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  April 18, 2014
It is My Fault...I Apologize...

 


 

[Note:  Irony strikes again... the blog this week was delayed until Monday due to Constant Contact’s servers going down Friday... no apology from them... just a bunch of excuses... redirection of blame...

Whereas, I do apologize to you for the delay... and I am looking into other e-mail services as a backup just so it won’t happen again... Jim]

 

"If you build a great customer experience, customers tell each other about that... word of mouth is very powerful." 

                       ~ Jeff Bezos - CEO Amazon.com

I recently have had two very different customer experiences...

The first situation occurred a few weeks ago as I was trying to leave Las Vegas bound for my home in San Diego.

My business had concluded sooner than expected so I went to the airport hoping to catch a flight scheduled to leave about 4 hours earlier than my original flight. 

When I arrived to the airport to check if the earlier flight was available, I was told by a very polite ticketing agent that she was unable to add me to the earlier flight but that the flight was only 40% full so it was very possible that the gate agent could accommodate my request.

I hurried through the TSA screening and made it to the gate with plenty of time.  I then asked the gate agent if it was possible to swap flights allowing them to resell my ticket on the more desirable 6pm flight.  check-inThe agent then proceeded to explain that I could indeed get on the earlier flight if I was willing to pay an additional $250 (the difference between my original discount fare and the current full-fare.)

I tried explaining to her that it would be in the company’s best interest to allow me to board the early flight so that they had the possibility of reselling my seat on the later flight because once the earlier flight left, that potential seat revenue would be lost forever.

She told me it was strict company policy.  My begging and pleading fell upon deaf ears as she just handed me a piece of paper with the company’s written policy.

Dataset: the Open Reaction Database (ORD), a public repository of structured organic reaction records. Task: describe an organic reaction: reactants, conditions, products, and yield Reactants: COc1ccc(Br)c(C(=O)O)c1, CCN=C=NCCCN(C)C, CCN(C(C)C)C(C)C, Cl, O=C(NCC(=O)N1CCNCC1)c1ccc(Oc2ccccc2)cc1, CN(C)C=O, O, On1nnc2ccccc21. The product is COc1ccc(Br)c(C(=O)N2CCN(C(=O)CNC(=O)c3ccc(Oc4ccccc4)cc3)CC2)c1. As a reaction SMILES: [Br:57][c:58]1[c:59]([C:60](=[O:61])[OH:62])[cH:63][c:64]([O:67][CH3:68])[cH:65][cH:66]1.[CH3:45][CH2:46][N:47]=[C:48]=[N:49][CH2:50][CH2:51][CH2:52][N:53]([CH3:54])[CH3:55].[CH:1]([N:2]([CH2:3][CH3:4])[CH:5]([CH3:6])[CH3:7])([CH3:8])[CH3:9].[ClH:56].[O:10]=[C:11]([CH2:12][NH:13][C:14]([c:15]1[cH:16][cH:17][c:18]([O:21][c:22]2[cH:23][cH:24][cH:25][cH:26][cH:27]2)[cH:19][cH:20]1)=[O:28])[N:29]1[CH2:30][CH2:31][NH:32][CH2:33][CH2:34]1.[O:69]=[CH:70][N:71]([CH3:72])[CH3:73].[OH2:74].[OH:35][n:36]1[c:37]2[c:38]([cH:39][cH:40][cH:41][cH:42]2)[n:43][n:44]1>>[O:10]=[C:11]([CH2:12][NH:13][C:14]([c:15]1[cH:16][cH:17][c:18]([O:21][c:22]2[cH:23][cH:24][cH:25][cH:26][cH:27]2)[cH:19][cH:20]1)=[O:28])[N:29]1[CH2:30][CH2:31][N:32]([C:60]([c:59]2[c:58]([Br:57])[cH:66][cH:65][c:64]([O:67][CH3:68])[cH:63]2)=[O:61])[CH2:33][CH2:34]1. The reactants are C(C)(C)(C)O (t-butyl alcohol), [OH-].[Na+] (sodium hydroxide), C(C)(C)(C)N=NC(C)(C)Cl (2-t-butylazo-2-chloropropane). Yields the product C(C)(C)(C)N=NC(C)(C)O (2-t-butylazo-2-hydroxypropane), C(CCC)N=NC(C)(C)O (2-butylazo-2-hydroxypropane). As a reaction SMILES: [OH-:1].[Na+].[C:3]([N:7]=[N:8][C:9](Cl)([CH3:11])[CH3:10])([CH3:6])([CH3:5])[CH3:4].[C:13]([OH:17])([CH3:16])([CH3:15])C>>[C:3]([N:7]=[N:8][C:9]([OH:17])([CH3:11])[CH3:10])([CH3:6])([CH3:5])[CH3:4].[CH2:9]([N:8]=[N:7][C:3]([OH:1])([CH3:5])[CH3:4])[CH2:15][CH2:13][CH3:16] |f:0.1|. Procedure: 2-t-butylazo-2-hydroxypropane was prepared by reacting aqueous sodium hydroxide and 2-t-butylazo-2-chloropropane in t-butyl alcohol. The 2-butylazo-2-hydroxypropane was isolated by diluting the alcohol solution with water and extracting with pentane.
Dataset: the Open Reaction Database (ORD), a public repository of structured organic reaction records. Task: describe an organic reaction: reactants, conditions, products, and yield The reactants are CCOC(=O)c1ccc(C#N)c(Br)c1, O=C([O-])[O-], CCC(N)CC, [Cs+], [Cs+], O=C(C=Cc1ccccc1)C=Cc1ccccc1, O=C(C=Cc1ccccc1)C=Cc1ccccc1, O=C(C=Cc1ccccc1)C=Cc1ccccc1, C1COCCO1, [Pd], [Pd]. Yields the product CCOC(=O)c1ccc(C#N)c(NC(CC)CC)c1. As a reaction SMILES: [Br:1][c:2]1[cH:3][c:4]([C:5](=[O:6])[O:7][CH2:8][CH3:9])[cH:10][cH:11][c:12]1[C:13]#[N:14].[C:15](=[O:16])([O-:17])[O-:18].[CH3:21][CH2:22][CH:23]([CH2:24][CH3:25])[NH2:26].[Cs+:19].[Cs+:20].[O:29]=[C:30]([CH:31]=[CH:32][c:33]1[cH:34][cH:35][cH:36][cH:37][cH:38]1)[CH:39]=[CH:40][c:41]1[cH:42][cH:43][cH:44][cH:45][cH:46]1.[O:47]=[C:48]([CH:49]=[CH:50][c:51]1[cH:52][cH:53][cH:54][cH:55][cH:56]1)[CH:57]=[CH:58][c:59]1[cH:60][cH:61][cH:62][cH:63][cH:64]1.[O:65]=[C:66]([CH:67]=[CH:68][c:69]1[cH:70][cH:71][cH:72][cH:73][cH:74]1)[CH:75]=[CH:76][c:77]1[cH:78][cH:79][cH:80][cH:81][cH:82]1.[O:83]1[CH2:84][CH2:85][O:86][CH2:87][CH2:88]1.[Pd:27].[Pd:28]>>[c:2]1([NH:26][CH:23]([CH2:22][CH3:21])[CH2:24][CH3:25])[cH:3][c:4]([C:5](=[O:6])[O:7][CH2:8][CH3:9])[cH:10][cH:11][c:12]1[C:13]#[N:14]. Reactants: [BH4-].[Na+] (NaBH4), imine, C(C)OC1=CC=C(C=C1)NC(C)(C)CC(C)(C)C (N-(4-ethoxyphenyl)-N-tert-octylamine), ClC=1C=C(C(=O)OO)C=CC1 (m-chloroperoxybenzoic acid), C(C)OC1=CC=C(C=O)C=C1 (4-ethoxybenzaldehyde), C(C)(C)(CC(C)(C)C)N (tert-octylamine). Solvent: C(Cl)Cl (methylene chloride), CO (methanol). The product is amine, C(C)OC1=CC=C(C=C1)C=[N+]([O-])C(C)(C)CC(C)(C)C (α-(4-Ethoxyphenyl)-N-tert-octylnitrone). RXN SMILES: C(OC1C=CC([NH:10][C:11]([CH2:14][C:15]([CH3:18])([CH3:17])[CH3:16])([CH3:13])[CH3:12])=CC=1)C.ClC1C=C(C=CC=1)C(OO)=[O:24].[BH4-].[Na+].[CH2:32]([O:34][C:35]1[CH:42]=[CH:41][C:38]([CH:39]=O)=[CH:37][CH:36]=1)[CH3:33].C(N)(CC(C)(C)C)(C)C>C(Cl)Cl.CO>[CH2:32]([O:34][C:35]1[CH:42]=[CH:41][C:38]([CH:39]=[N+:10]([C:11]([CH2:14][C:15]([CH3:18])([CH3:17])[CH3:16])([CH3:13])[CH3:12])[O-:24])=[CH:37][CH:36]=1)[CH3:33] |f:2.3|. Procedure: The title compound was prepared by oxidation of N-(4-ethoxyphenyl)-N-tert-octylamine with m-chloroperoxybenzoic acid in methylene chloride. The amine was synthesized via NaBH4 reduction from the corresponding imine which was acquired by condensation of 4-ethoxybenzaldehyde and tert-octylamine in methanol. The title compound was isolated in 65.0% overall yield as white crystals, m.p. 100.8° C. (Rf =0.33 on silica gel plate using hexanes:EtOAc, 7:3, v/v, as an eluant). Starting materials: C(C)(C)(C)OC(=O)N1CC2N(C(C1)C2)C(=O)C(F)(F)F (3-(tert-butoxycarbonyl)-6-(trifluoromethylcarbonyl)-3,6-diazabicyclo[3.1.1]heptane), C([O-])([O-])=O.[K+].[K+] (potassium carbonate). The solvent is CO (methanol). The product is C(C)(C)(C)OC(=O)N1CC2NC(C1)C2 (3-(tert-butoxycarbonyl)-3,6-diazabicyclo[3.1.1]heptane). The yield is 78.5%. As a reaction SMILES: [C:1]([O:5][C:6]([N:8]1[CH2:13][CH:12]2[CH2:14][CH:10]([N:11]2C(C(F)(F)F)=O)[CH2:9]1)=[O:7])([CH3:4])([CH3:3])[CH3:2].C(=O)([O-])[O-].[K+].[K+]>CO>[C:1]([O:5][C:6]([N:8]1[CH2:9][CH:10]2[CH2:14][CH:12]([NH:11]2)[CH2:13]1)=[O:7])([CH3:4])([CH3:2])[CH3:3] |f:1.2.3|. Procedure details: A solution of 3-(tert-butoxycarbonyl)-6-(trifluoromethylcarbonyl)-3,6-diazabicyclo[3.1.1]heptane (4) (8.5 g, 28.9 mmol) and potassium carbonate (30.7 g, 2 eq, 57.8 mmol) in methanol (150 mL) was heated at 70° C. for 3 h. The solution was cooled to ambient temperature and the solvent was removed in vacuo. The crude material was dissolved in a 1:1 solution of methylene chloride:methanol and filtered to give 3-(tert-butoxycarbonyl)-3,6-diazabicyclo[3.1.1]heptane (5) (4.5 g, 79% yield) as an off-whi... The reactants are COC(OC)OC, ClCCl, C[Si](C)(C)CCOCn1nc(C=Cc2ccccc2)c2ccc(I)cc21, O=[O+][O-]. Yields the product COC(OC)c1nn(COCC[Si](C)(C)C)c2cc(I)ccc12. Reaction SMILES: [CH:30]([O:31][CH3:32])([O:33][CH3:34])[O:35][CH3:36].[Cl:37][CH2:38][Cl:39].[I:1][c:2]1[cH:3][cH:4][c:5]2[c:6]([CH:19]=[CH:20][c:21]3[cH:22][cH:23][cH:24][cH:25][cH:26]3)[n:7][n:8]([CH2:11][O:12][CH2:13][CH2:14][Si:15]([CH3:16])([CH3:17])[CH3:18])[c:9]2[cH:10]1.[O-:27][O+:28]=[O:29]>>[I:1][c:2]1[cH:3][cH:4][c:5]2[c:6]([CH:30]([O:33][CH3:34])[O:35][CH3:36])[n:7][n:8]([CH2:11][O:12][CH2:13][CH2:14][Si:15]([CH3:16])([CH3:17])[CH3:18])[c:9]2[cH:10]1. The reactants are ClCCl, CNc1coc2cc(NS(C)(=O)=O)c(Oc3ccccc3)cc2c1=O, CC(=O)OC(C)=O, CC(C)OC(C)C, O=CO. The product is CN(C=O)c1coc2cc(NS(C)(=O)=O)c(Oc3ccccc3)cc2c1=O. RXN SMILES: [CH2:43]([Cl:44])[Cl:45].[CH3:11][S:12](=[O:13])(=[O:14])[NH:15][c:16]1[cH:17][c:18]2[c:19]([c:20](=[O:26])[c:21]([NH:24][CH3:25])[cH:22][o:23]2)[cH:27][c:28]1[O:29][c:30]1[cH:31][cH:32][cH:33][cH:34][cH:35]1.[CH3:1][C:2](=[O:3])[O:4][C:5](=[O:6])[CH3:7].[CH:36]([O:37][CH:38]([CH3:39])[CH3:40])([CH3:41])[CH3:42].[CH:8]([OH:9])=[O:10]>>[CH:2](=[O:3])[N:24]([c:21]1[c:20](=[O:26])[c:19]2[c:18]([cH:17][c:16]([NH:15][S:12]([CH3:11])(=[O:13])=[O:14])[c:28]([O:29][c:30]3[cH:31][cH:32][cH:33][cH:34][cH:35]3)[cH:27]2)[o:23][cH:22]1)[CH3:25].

I decided that 4 hours of my time was not worth the extra $250 so I waited patiently (albeit it very upset at this particular airline’s policy) for my regularly scheduled flight.

Shortly before 6 pm, this same gate agent then announced to the crowd that the 6 pm flight had been cancelled due to weather and that she would attempt to re-book passengers on a later flight that evening but that all of the other flights were already full so we should plan on trying to get a room in Las Vegas for that night.  

She also explained that due to the fact that this was a weather related event, the airline took no responsibility in housing the displaced passengers for the extra night.

Now I was looking at the gate agent with daggers in my eyes... she had the opportunity to provide some great customer service by allowing me to board the earlier flight, but she failed miserably. 

Moreover, when it was my turn to be assisted, she felt absolutely no remorse and offered no apology but with a straight face told me that "I should have paid the extra money"... insinuating the problem was due to my actions (or in this case inaction).

Needless to say, this will be the very last time I fly this airline... but in reality... they couldn’t care less...

Now contrast this experience to another one I recently had.

I recently made a reservation at a nice restaurant for myself, my wife and another couple.

When we arrived at the restaurant, I had the following exchange with the maître’d:

Me:  Hi, we have reservations at 7pm under the name Kalb.

Maître’d:  Mr. Kalb, I am so sorry, we completely underestimated the time between our earlier reservation and your reservation at 7pm.  Your table will not be available for another 30-45 minutes.  Would you please allow us to buy you and your party drinks while you wait in our lounge?

The maître’d restaurant managerthen walked us into the bar and handed a slip of paper to the bartender informing her that we were guests of the restaurant.